One VPC per customer is not going to scale for long if you're successful. This is a soft limit (i.e. it can be raised) of 5 VPCs per region per account, I don't know how high AWS will raise it.
There's a soft limit of 5 elastic IPs per account. I assume AWS would be willing to raise this, but IPv4 is a scare resource so I doubt they would give you a huge number of them. Of course each instance gets a public IP address, but it changes if you stop / start the instance.
NAT is for egress, not ingress. I don't think it's going to help you. If you can use a single IP with each customer on a specified port, proxied through a central account, that would be efficient and would scale. You may have problems with firewalls though, and it means you may pay for traffic twice - once into the proxy, then once out to the VPC / account that services it.
Transit gateway provides connectivity to virtually any number of AWS VPCs, in one or many accounts. It's easier than VPC peering as it's a hub and spoke architecture rather than point to point.
If you don't want your accounts taking to each other, just to a central account, you can put firewalls in place for account isolation. I use NACLs for that, reserving security groups for tiering (web, application, db, etc). I've largely automated NACL creation using CloudFormation for my current project - we deploy virtually everything as code.
Transit Gateway charges per VPC attachment. From memory it's a bit more expensive than VPC peering, but VPC peering might charge for data both being sent and received which would make it similar. I haven't looked into this in detail because enterprises don't really care about the cost of bandwidth, within reason.
Your requirement to use one Elastic IP to be delivered to multiple VPCs cannot be done by Transit Gateway. That would probably have to be done by something like Nginx running in an instance, though maybe you can look at ALB / NLB for this. I don't have time to fully consider your requirements and create a solution at the moment.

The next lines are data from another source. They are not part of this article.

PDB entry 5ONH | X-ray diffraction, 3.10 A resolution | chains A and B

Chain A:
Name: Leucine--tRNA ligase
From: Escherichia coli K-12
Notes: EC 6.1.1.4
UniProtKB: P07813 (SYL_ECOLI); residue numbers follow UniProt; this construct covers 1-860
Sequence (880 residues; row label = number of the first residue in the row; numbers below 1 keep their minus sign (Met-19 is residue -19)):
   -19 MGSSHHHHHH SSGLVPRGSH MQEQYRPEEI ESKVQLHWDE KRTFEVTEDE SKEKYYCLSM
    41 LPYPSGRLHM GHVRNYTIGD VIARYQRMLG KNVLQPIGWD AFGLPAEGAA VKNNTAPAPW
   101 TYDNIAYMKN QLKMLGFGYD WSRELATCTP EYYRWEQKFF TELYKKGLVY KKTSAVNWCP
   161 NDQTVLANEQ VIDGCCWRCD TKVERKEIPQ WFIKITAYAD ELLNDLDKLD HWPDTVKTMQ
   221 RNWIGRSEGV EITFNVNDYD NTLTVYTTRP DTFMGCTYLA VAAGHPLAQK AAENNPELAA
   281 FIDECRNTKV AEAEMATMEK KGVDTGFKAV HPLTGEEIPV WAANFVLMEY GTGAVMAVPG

IPv6 has a very large number of addresses. If your clients can support IPv6 that's a solution that will scale. You don't need elastic IPs for IPv6, you allocate an IPv6 range to your VPC and its yours with no NAT.
You're still going to run into the VPCs per account limit with this option.
A multi-account architecture with one account per customer would be easier to scale and would avoid the limits. Use AWS Control Tower to manage the accounts. Transit Gateway can do inter-account networking for you, but beware of costs.
Multi-account is not particularly difficult to manage. You set up an AWS organisation and your billing information goes in there - credit card or you can arrange monthly invoices with AWS. You can create new accounts either with AWS Organisations (ok) or if you use Control Tower it has an account factory. The advantage of Control Tower is it puts all kinds of best practice security in place for you. This disadvantage is it takes an hour to create a new AWS account as it has to roll out all the controls to each new account.
I would suggest the best solution is to write your application to service multiple customers through one account / VPC / IP if your clients can do that. Use some kind of authentication / authorisation service to ensure requests are associated with the correct customer.